I’ve been married for 6 months now. My girlfriend (now wife) checked on my phone a couple of times when we were dating and saw conversations between me and some other ladies I was talking to behind her back. She didn’t like what she saw. There were also a couple of times this happened after we were married. Since then, she’s not trusted me and keeps checking my phone. She’s not comfortable with my female contacts at all. Even when I’m on the phone doing something else, she gets suspicious. This has greatly affected our marriage. Please share any suggestions.
The first thing you can do to help you wife heal is to stop having inappropriate and personal conversations with other women behind her back. If you continue to have these conversations, you are acting like a single guy and aren’t really interested in a committed relationship. Are you ready to turn fully and completely to your wife so you can build a secure marriage with her?
If you want to do the difficult work of restoring trust with your wife, then you need to make sure you have ended every other relationship so these don’t become the place you run when things get difficult with your marriage. Rebuilding trust can be a lonely experience for you as you wait for your wife to feel safe with you again. You will need to be prepared for times of uncertainty while you wait for her to put her life back in your hands. If you are keeping the line open to willing and available female friends who will take your side, soothe your pain, and comfort you, then you will never repair the broken bond between you and your wife.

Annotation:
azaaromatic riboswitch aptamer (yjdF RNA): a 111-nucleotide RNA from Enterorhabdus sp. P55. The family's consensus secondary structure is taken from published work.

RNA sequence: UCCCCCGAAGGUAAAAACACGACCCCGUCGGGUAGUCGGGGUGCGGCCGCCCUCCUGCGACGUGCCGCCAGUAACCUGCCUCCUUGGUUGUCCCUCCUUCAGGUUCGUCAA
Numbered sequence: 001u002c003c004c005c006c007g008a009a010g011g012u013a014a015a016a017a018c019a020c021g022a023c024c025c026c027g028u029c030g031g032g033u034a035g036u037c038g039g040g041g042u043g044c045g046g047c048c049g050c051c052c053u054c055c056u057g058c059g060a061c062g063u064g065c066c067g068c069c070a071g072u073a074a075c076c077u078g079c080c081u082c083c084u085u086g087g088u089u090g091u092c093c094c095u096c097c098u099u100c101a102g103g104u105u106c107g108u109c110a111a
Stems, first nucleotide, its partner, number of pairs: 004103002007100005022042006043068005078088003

Don’t call your inappropriate female contacts and have one final conversation you can have some closure. If you do that, you’re caring more about their comfort than you do about your wife’s comfort and safety. Take their numbers out of your phone and cut off all contact. This will show your wife how serious you are about turning to her and rebuilding trust.
The next thing you need to do is give your wife permission to be untrusting and suspicious. You have lied to her, hidden information from her, and deceived her. She has every right to not believe you. If you become defensive and expect her to trust you just because you said you are trustworthy isn’t only unfair, it’s cruel. Your defensiveness will make her feel crazy because there is a part of her that wants to trust you, but there is another part of her that can’t trust you.
You can give her permission by saying things like, “you have every right to be worried about whom I’m talking to.” You can also give her all passwords to your phone, email accounts, and any other devices you’ve used to deceive her. Do everything you can to reassure her that you will be as transparent as possible so she doesn’t have to worry about your faithfulness. Trust is earned. It’s not something you’re entitled to just because you’re married.